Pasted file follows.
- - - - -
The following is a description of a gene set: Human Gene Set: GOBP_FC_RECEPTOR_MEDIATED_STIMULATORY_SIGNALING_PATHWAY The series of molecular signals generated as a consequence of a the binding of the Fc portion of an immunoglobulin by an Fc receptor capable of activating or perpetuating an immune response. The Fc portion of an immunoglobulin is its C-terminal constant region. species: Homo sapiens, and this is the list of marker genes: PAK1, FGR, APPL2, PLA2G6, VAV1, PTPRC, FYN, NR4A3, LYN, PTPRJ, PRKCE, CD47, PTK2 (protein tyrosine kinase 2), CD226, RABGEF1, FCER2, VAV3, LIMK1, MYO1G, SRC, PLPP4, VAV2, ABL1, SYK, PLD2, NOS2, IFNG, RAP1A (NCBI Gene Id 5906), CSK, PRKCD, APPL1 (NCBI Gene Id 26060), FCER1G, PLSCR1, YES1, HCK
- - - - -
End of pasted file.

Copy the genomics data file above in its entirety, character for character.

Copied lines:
The following is a description of a gene set: Human Gene Set: GOBP_FC_RECEPTOR_MEDIATED_STIMULATORY_SIGNALING_PATHWAY The series of molecular signals generated as a consequence of a the binding of the Fc portion of an immunoglobulin by an Fc receptor capable of activating or perpetuating an immune response. The Fc portion of an immunoglobulin is its C-terminal constant region. species: Homo sapiens, and this is the list of marker genes: PAK1, FGR, APPL2, PLA2G6, VAV1, PTPRC, FYN, NR4A3, LYN, PTPRJ, PRKCE, CD47, PTK2 (protein tyrosine kinase 2), CD226, RABGEF1, FCER2, VAV3, LIMK1, MYO1G, SRC, PLPP4, VAV2, ABL1, SYK, PLD2, NOS2, IFNG, RAP1A (NCBI Gene Id 5906), CSK, PRKCD, APPL1 (NCBI Gene Id 26060), FCER1G, PLSCR1, YES1, HCK